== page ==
Fire spinners. Tightrope walkers.

One guy even rode a bike across. Bruno said no flash photography, so no photo, but he made it across, and then back again. The next act was a "quick change" act - it was so boring that it is not worth it to post what she changed into. Not all her fault, how do you follow a guy who rides a bike across a tightrope?Fun with fabric.A couple guys riding different unicycles. Rico, master juggler and the best facial expressions ever (not shown here). A lady spinning on a rope.Ice skating - the fact that that much ice existed in Samoa more than the actual ice skating was the real magic. Much debate rages in the palagi community if it was actually ice...Next was the worst magician ever. When he did the levitate milk upside down in a glass, the milk started to spill out. oops. The last performance was the Globe of Death. Two motorcyclists spun around the metal cage really, really fast. Please note the man holding the rope keeping the door closed - ah, Samoa. Now that is a Magic Circus.

Hope you enjoyed the show and as Bruno says "May all your days be circus days"

A Tropical Thanksgiving

Jeff & Meredith hosted our palagi family Thanksgiving. Special shout out to them for hosting. Thanks a ton. They had about twenty people for a pot-luck Thanksgiving dinner. Everyone brought something, the food was really good, and everyone ate a ton. It was the first time that the American & Samoa really came together for me - we celebrated the American holiday of Thanksgiving and ate like a Samoa. It was a really great day. I think we all realized that this is our family in Am. Sam. and it is a pretty cool family and we are all thankful for that.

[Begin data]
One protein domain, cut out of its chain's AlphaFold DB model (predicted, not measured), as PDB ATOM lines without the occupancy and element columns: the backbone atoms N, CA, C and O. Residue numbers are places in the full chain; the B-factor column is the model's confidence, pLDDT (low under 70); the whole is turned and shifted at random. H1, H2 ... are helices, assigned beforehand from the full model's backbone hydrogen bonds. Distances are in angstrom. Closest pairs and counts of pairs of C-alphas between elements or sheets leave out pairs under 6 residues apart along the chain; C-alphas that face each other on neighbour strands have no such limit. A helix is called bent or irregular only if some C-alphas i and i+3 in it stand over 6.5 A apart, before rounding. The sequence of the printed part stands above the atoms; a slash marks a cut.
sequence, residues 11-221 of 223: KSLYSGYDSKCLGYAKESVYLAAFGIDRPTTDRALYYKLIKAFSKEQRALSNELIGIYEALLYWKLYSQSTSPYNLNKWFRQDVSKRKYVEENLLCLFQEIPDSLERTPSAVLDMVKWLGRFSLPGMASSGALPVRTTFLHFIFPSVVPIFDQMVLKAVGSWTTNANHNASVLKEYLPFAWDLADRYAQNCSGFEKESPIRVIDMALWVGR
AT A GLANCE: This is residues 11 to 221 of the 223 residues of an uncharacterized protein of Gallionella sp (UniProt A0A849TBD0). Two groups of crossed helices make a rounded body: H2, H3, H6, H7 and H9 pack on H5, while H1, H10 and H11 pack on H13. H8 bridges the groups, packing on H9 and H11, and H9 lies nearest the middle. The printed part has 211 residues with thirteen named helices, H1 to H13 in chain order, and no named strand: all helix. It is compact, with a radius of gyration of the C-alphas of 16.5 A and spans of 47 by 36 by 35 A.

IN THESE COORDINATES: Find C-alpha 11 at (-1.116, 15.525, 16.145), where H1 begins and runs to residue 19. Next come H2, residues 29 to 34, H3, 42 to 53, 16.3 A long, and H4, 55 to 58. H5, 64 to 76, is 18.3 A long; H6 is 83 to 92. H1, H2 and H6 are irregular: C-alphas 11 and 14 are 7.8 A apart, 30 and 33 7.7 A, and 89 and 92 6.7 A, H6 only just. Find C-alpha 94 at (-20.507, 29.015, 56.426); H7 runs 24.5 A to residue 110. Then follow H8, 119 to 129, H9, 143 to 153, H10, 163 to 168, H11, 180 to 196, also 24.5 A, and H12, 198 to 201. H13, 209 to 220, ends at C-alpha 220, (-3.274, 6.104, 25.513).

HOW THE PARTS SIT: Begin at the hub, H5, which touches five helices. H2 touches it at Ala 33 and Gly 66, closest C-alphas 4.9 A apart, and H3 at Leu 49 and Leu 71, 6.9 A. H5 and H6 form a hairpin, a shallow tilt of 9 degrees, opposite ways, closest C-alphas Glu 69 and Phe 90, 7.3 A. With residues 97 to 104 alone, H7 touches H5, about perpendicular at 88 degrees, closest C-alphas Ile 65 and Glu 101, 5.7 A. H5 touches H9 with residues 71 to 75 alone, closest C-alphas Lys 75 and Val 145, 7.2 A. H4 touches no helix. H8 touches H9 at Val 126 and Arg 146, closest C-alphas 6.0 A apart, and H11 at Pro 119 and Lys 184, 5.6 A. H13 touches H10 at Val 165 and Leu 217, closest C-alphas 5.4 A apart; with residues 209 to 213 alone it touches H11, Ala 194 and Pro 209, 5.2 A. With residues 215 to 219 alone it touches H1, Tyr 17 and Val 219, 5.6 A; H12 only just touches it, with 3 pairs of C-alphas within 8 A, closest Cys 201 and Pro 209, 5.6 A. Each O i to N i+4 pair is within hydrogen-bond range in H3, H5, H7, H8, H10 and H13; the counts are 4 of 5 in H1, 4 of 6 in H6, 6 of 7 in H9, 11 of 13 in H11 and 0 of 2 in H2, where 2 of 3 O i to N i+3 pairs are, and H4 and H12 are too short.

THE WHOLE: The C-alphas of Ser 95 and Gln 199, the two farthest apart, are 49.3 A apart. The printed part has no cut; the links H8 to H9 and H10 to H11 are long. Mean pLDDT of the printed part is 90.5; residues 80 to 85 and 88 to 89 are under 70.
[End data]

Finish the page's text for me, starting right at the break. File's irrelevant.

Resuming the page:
The food...
My vat of cheesy potatoes. hmmm. cheesy po-ta-toes. It was basically gone by the end of the night.

Jeff & Meredith cooked two turkeys. Before & After shots.

Master Carver Jeff.
The white glove is not his ode to Michael Jackson,
but due to an earlier broken glass incident. Safety first!
This was my first Thanksgiving near the equator -
a little warm in house after all that cooking.

Sunday, November 19, 2006

The Big Man on Campus

The American Samoa Community College Seeds Club (the environmental club at ASCC) sponsored "The Big Man on Campus" pageant. My friend Cynthia advises the Seeds Club, so Sharon and I went to support her, as well as her husband, Ryan, but I think that is a requirement of the marriage contract. In theory, it was modeled after a Miss America Pageant and the posters promised a night of entertainments and foods (no typo - entertainments and foods). I had highish expectations especially when local celebrities were in attendance including MCs for the evening, John and Lupe from the 93 KHJ Samoan Sunrise morning radio show, Miss American Samoa 2006-07 as one of the judges and Representative Jennings from the Swain Islands in the audience. Pictured is John (left) and Lupe (center) from the Samoan Sunrise show.